5 Times The WWE Failed To Capitalise On A Superstar’s Momentum

Posted by Michael Avery in Sports On 11th September 2016
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Although extremely uncommon in the 90s and early 2000s, for the past decade it has been common to see a superstar gain momentum within the WWE, and then the creative team have no idea what to do with the guy, or, they don’t pull the trigger on a potential push that could have made the superstar’s career.

The WWE and Vince McMahon are always telling wrestlers to grab that ‘brass ring’, but it is hard to do so when your one chance is taken away due to a dumb booking decision, a lack of faith, or a failure to provide opportunities. Here are 5 Times WWE Failed to Capitalise on a Superstar’s Momentum.

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5: Sami Zayn, Post-Battleground, 2016

The most recent example on this list. After Sami Zayn defeated long-time arch nemesis Kevin Owens at Battleground in an incredible match, his momentum was through the roof. Finally moving on from the feud that had defined the first few months of his main roster career, it was on to bigger and better things for Zayn, and with the fans behind him after his hugely emotional victory, the sky was the limit on what Zayn could do heading into Summerslam.

Instead, WWE opted to have him drop matches to main eventers. No feud, no title to chase, Zayn was left stranded in the midcard. Not even having a match on the card for Summerslam until the last minute (where he was put in a meaningless pre-show tag match), it was a cruel misuse of the underdog from the underground who could have been elevated to upper midcard or even top face on Raw.

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4: Wade Barrett, Nexus- Summerslam, 2010

After one of the best WWE debuts in the last decade, the Nexus, with Wade Barrett as their leader, were riding a wave of momentum heading into Summerslam 2010 as they were set to face Team WWE who were led by John Cena. A big win at the Biggest Party of the Summer would have cemented the Nexus as one of the most dominating groups/factions in WWE history, and Wade Barrett would have been elevated to top heel amongst the pack.

But, no. We got Super Cena instead, burying everyone in sight. Towards the end of the match, it was two (Justin Gabriel and Wade Barrett) on one (John Cena). Surely the Nexus would defeat the Cenation Leader and continue their run as the hottest act in the WWE, right? Wrong. After Cena was DDT'd on to the CONCRETE floor, he managed to morph into superman and eliminate both Gabriel and Barrett, making Wade tap out in the middle of the ring.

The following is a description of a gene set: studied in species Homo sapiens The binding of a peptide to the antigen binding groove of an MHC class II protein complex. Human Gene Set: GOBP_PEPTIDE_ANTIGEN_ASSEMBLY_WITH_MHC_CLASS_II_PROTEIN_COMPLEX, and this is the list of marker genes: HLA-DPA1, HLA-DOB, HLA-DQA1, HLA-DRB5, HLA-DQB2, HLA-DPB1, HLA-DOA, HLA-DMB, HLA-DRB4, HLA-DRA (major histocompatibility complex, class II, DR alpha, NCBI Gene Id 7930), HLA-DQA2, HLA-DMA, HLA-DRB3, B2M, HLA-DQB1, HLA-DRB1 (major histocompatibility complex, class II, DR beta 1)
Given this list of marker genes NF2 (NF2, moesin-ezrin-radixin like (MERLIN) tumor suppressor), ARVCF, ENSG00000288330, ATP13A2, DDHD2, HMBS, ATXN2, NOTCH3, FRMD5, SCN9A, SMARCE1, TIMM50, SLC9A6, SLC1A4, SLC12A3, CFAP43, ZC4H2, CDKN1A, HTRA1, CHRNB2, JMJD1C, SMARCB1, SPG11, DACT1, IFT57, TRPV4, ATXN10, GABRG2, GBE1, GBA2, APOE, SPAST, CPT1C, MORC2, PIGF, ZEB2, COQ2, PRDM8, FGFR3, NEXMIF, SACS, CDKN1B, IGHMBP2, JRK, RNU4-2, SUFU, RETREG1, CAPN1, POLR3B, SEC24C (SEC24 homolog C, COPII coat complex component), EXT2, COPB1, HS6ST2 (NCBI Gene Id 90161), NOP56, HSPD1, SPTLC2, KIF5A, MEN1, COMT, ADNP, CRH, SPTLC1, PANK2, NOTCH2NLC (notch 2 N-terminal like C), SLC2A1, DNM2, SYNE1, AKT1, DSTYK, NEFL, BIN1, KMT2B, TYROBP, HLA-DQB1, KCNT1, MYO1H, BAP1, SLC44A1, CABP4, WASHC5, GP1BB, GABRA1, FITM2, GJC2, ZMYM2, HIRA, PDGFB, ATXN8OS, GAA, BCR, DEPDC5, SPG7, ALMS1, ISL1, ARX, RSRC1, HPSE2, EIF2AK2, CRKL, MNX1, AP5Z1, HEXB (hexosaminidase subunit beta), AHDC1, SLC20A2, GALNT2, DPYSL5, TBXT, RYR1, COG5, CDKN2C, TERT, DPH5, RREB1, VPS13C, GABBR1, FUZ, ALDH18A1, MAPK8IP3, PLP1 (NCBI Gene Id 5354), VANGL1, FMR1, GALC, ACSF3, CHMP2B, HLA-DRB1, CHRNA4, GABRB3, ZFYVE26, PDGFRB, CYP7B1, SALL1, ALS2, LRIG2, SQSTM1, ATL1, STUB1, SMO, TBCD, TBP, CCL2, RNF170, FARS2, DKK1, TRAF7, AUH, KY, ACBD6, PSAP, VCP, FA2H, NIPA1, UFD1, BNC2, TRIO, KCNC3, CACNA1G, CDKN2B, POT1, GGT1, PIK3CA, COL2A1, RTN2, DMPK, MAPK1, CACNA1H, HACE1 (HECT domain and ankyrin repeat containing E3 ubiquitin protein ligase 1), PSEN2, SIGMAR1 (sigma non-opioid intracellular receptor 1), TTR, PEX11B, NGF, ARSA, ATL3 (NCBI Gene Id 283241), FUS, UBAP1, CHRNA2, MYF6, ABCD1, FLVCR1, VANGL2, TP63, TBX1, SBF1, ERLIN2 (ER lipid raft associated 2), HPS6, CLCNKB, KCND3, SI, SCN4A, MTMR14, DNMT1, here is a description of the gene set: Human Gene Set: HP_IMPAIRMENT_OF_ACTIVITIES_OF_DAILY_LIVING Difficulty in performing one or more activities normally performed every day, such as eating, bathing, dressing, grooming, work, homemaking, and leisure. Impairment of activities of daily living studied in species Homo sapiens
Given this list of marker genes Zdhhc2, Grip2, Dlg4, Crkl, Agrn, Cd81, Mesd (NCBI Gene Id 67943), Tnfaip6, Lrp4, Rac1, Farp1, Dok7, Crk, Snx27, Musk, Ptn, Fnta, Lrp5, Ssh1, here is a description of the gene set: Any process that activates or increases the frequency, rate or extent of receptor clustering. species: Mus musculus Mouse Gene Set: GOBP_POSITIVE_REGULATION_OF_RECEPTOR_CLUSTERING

This finish has since been criticised by Edge, Jericho and even Cena himself, and the whole finishing sequence was John's idea. Way to go, Cena! This embarrassing decision could have been rectified by allowing Barrett to win the WWE championship, even just briefly later that year. Instead, Barrett failed to capture the gold, and would never be pushed to main event status again, no matter how much he deserved it.

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3. Damien Sandow, 2013, Money in the Bank Winner

As one-half of the Rhodes Scholars, Damien Sandow was slowly getting over with his Intellectual Saviour of the Masses character. All Sandow or Rhodes needed was that extra push to fulfil their potential. When Sandow turned on Rhodes at Money in the Bank, winning the briefcase, we all thought we could finally see him ascend up the card.

After coming up short in a match with Rhodes at Summerslam 2013 (although Rhodes needed the win as well, Mr.Money in the Bank really should be winning to cement himself as a possible world champion), Sandow's credibility as the Money in the Bank holder was in question. But, this all could have been rectified when Sandow cashed in on an injured John Cena the night after in a Cell 2013.